Gates mentions that although electric power accounts for only 27% of emissions, producing electric power without emissions is the most important part of the solution, as many emissions from cars, factories, and homes can be eliminated if these are powered by non-fossil electricity .
Certain things have a very low green premium. In this case, policy changes are required. If a particular company produces a product in a manner which avoids emissions (requiring it to spend a small green premium), policy should prevent that company from being undercut by competitors who are still producing emissions. The most effective way to do this is to put a price on carbon emissions, which can be done by taxing carbon emissions.
Certain things have a very high green premium. In such cases, research is necessary to figure out how to reduce the green premium. Green premiums need to become low enough so that companies in middle income countries can go green; it won’t be enough if only rich countries go green.
Gates discusses the difficulty of producing continuous electric power with zero emissions. During the daytime, solar power costs only about 5 cents per kWh. However, if that electrical energy is stored in a battery and used at night, it will cost over 15 cents per kWh. This is too expensive compared to electrical power from fossil fuels; that’s why utilities that own solar power assets usually use gas burning power plants for backup power. However, burning gas produces emissions.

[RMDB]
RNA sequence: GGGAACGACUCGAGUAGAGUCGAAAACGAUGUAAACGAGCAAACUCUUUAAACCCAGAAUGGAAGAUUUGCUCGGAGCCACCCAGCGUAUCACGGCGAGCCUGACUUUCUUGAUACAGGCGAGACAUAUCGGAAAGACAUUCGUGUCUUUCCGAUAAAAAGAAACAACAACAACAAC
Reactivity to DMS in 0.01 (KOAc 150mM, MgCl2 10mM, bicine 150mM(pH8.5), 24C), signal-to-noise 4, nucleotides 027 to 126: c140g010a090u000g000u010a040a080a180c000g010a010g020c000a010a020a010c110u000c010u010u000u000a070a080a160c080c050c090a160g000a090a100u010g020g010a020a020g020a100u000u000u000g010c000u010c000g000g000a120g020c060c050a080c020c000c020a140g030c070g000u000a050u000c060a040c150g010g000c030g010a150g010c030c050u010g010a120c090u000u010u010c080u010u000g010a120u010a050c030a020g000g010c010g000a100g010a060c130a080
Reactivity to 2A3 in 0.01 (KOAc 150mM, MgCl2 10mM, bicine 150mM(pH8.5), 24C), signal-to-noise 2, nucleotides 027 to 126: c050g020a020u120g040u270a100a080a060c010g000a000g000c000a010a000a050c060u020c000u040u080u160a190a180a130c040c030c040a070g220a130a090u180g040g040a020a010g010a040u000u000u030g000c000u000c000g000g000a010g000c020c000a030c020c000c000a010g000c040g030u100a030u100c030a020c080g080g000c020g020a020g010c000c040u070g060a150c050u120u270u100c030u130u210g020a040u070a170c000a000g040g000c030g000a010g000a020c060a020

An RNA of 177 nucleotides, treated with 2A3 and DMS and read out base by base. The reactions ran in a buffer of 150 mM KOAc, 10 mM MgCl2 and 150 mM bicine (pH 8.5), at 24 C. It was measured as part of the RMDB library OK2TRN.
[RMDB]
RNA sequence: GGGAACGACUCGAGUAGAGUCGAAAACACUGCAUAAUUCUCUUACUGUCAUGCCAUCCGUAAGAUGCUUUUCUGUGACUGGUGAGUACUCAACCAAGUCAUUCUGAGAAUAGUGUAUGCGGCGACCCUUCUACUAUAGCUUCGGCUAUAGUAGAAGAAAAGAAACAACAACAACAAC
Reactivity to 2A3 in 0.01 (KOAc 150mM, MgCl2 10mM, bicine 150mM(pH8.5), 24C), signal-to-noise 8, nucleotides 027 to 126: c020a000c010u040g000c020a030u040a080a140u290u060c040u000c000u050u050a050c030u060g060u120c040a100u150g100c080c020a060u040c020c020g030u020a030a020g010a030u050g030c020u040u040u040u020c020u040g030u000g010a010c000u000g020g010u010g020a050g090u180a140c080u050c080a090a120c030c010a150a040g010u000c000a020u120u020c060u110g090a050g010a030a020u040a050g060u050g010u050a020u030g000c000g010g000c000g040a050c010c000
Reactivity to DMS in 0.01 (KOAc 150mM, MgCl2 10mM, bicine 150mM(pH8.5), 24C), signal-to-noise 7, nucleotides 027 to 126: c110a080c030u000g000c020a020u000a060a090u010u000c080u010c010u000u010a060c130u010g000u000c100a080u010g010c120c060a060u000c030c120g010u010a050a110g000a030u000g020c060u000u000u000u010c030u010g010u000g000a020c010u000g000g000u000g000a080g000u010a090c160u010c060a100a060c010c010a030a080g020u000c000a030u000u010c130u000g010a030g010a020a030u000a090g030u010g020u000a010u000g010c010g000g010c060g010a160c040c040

Gates argues that at present, nuclear power is the only continuous non-fossil power which can be scaled up. Solar and wind are intermittent, and depend on fossil fuel backup; hydroelectric power is continuous, but requires sacrificing too much land. He mentions that he has invested in a company which is working on a next generation nuclear plant with energy storage. Nuclear energy can be stored as heat; at night, the stored heat can generate zero emission backup power when solar power is not available.
Gates acknowledges that Chernobyl and Fukushima were serious accidents, but argues that we should have responded to these accidents by building better (safer) nuclear plants, rather than by giving up on nuclear energy. Electric power demand will grow very fast in lower income countries as more and more people buy refrigerators, air conditioners, and vehicles (remember, we want them to buy electric vehicles); so we must make zero emission electric power affordable.